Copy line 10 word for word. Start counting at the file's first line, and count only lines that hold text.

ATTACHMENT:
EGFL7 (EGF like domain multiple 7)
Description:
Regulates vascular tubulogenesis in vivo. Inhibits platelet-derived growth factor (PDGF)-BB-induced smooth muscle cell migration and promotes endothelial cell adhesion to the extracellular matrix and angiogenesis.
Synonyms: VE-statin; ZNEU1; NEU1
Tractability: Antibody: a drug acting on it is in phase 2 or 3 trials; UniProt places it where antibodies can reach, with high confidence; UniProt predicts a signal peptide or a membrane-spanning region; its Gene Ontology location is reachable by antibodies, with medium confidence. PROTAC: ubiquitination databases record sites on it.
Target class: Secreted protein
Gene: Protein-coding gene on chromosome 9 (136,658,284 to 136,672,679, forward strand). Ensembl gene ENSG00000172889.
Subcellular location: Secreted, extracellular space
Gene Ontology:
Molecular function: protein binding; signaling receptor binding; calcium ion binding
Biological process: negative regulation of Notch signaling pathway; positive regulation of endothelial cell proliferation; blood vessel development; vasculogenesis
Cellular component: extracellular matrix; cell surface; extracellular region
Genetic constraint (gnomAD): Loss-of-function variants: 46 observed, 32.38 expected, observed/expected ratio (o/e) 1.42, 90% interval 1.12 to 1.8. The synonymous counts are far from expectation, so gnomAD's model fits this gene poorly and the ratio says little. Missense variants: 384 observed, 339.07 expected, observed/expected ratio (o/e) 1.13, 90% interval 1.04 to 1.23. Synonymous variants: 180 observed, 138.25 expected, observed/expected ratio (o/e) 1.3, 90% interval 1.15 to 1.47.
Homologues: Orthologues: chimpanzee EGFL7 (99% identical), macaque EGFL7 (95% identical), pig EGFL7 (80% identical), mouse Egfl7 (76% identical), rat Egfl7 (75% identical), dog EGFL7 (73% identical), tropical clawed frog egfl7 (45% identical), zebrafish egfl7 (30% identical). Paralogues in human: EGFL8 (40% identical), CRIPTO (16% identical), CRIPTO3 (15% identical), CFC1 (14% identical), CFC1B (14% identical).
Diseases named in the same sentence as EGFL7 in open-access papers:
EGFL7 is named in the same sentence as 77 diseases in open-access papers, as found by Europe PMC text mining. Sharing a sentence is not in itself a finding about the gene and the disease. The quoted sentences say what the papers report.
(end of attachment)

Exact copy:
Molecular function: protein binding; signaling receptor binding; calcium ion binding